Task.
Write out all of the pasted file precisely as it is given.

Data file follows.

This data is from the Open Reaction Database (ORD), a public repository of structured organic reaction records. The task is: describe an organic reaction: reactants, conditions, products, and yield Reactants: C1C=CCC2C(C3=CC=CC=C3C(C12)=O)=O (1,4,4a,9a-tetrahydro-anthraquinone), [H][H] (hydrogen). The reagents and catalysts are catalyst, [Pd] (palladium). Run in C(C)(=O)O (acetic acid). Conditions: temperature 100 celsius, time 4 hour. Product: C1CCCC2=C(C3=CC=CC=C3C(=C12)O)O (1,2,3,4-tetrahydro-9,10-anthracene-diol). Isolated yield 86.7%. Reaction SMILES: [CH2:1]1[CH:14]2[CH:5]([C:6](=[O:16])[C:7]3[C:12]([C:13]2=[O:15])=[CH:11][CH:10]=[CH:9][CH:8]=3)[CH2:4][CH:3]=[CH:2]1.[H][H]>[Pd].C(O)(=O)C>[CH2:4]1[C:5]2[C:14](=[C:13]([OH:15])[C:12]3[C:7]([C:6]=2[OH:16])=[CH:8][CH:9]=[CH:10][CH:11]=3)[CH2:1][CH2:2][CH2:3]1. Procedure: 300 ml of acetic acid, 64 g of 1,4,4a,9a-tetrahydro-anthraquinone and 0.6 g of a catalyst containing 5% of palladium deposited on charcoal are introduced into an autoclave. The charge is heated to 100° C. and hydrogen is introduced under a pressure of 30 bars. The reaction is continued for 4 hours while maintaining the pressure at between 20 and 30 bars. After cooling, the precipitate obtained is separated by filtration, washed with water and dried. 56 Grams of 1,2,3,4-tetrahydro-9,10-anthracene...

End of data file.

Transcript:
This data is from the Open Reaction Database (ORD), a public repository of structured organic reaction records. The task is: describe an organic reaction: reactants, conditions, products, and yield Reactants: C1C=CCC2C(C3=CC=CC=C3C(C12)=O)=O (1,4,4a,9a-tetrahydro-anthraquinone), [H][H] (hydrogen). The reagents and catalysts are catalyst, [Pd] (palladium). Run in C(C)(=O)O (acetic acid). Conditions: temperature 100 celsius, time 4 hour. Product: C1CCCC2=C(C3=CC=CC=C3C(=C12)O)O (1,2,3,4-tetrahydro-9,10-anthracene-diol). Isolated yield 86.7%. Reaction SMILES: [CH2:1]1[CH:14]2[CH:5]([C:6](=[O:16])[C:7]3[C:12]([C:13]2=[O:15])=[CH:11][CH:10]=[CH:9][CH:8]=3)[CH2:4][CH:3]=[CH:2]1.[H][H]>[Pd].C(O)(=O)C>[CH2:4]1[C:5]2[C:14](=[C:13]([OH:15])[C:12]3[C:7]([C:6]=2[OH:16])=[CH:8][CH:9]=[CH:10][CH:11]=3)[CH2:1][CH2:2][CH2:3]1. Procedure: 300 ml of acetic acid, 64 g of 1,4,4a,9a-tetrahydro-anthraquinone and 0.6 g of a catalyst containing 5% of palladium deposited on charcoal are introduced into an autoclave. The charge is heated to 100° C. and hydrogen is introduced under a pressure of 30 bars. The reaction is continued for 4 hours while maintaining the pressure at between 20 and 30 bars. After cooling, the precipitate obtained is separated by filtration, washed with water and dried. 56 Grams of 1,2,3,4-tetrahydro-9,10-anthracene...